NEWTON HEATH PTY LTD & CONNELL V. 3AW SOUTHERN CROSS RADIO PTY LTD  VSC 103
Supreme Court of Victoria – 30 March 2000
Connell, a barrister, and Campbell, a solicitor, conducted a morning show on radio station 3AW. The original contract engaging Connell and Campbell had been between 3AW and a trustee company that directly retained Connell and Campbell. Connell’s own company, Newton Heath, was a shareholder in the trustee company.
During late 1991, difficulties between Connell and other 3AW staff members began to cause concerns for 3AW management.
Therefore the manager of 3AW gave Connell and Campbell separate contracts to sign to replace the original contract.
Campbell signed his contract but Connell had not signed his contract when 3AW decided that they should withdraw the new contract and dismiss Connell. During December 1991, Connell sued for breach of the new contract and alleged that he had orally accepted the new contract or that acceptance could be inferred by his conduct in continuing to present the morning show after receiving the new contract.
Had Connell orally accepted the proposed contract offered by 3AW?
Did the conduct of the parties’ lead to an inference that Connell had accepted the proposed contract?
The Court preferred the evidence of the 3AW manager and found that Connell had not orally communicated his acceptance to 3AW.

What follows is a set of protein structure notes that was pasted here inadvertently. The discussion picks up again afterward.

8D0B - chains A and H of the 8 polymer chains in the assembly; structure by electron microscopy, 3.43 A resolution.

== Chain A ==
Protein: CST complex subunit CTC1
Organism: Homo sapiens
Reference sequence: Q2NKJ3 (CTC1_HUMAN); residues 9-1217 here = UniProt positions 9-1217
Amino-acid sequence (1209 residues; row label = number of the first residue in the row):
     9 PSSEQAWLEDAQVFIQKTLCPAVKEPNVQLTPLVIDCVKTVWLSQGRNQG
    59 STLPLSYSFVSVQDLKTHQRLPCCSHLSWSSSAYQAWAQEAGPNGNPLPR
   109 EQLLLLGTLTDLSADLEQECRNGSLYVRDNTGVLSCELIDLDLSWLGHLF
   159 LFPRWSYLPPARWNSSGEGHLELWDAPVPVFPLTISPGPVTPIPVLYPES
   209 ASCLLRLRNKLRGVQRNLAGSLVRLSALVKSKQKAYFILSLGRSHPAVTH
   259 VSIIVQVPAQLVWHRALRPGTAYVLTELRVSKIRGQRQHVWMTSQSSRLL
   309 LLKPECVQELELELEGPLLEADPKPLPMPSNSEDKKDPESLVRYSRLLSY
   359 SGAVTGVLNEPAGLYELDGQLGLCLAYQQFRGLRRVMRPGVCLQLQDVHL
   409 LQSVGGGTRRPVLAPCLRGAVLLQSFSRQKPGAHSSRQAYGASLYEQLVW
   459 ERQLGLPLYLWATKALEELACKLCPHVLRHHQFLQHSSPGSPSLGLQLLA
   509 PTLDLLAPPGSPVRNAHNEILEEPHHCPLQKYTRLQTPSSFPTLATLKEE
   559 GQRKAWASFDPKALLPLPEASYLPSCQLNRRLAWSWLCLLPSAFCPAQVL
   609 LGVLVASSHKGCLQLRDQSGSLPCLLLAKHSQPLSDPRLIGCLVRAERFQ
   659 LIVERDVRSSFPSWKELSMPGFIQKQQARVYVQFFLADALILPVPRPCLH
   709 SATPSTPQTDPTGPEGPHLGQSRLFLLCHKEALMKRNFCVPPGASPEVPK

The evidence indicated that 3AW expected that Connell would not like some of the contract clauses, and were waiting for his response to finalise the contract. Also the evidence suggested that 3AW had told Connell that they would retain him on an interim basis until the new contract was finalised. Therefore the conduct did not suggest that Connell had accepted the contract.
Eames J said:
“In my opinion, the conduct of Connell can not lead to the conclusion, as an inference from that conduct, that the proposed agreement had been accepted and become binding on the parties.
This is not, however, a case where the question whether an offer has been accepted must be resolved by inference because there is no direct evidence of what was said by the parties, not is it a case where the parties conduct is only consistent with there having been agreement reached between them.”
A person alleging that an offer has been accepted by oral communications or by conduct has a difficult task to convince a Court that a contract had been formed.
That is particularly the case if there is a substantial gap, in this case nine years, between the trial and the relevant events.